been called by the adverse party, except by evidence of
his bad character. He may also be impeached and crossexamined by the adverse party, but such crossexamination must only be on the subject matter of his
examination-in-chief.
Section 13 - HOW WITNESS IMPEACHED BY EVIDENCE
OF INCONSISTENT STATEMENTS
Before a witness can be impeached by evidence that he
has made at other times statements inconsistent with
his present testimony, the statements must be related
to him, with the circumstances of the times and places
and the persons present, and he must be asked whether
he made such statements, and if so, allowed to explain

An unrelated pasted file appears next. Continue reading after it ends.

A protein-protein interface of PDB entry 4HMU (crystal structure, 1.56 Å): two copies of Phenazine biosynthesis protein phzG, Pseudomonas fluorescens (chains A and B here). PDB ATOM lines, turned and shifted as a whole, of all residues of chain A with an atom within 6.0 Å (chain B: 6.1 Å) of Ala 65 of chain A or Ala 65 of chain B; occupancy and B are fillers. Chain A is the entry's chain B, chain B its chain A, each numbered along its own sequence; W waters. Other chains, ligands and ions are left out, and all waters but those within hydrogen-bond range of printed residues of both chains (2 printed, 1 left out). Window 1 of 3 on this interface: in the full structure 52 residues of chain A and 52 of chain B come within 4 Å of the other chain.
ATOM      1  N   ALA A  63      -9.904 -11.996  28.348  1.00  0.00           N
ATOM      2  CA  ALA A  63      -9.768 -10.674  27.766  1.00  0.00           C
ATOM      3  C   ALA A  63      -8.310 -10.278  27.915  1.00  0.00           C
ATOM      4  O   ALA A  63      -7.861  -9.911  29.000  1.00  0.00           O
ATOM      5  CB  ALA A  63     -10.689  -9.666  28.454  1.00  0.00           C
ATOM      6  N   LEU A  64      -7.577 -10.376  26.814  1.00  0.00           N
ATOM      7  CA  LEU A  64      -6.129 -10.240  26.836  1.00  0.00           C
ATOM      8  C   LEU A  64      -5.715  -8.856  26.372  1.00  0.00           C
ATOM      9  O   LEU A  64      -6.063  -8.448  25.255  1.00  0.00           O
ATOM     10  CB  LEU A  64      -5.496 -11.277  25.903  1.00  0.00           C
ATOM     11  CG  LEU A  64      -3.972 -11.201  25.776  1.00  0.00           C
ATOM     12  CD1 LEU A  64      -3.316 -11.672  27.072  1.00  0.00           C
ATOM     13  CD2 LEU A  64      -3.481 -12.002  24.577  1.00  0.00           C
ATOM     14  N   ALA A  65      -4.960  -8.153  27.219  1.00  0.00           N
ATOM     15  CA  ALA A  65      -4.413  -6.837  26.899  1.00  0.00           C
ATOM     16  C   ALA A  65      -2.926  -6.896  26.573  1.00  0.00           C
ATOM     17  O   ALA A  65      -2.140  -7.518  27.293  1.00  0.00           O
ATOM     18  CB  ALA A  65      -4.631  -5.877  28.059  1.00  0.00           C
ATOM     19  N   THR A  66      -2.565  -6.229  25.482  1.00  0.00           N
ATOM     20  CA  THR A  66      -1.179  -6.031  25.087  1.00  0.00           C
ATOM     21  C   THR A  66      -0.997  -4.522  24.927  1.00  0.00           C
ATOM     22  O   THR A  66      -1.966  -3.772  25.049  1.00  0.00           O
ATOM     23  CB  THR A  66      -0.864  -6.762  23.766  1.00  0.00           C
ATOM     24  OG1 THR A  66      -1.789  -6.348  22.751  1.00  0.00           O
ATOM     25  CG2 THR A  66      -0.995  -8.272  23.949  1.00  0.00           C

them. If the statements be in writing they must be
shown to the witness before any question is put to him
concerning them.

Leading question one which suggests to the witness the


answer desired

May cause the witness, by reacting to an inference


in his mind, to testify in accordance with the
suggestion by the question

Answer may be rather an echo of the question


than a genuine recollection

Testimony on direct examination elicited through


leading questions has little probative value

People vs. Dela Cruz (2002)


Leading questions may be permitted in the examination
of a witness who is immature; aged and infirm; an bad
physical condition; uneducated; ignorant of, or unaccustomed
to, court proceedings; inexperienced; unsophisticated; feebleminded; confused and agitated; terrified, timid or
embarrassed while on stand; lacking in comprehension of
questions or slow to understand; deaf and dumb; or unable to
speak or understand the English language or only imperfectly
familiar therewith

Misleading question one which assumes facts not in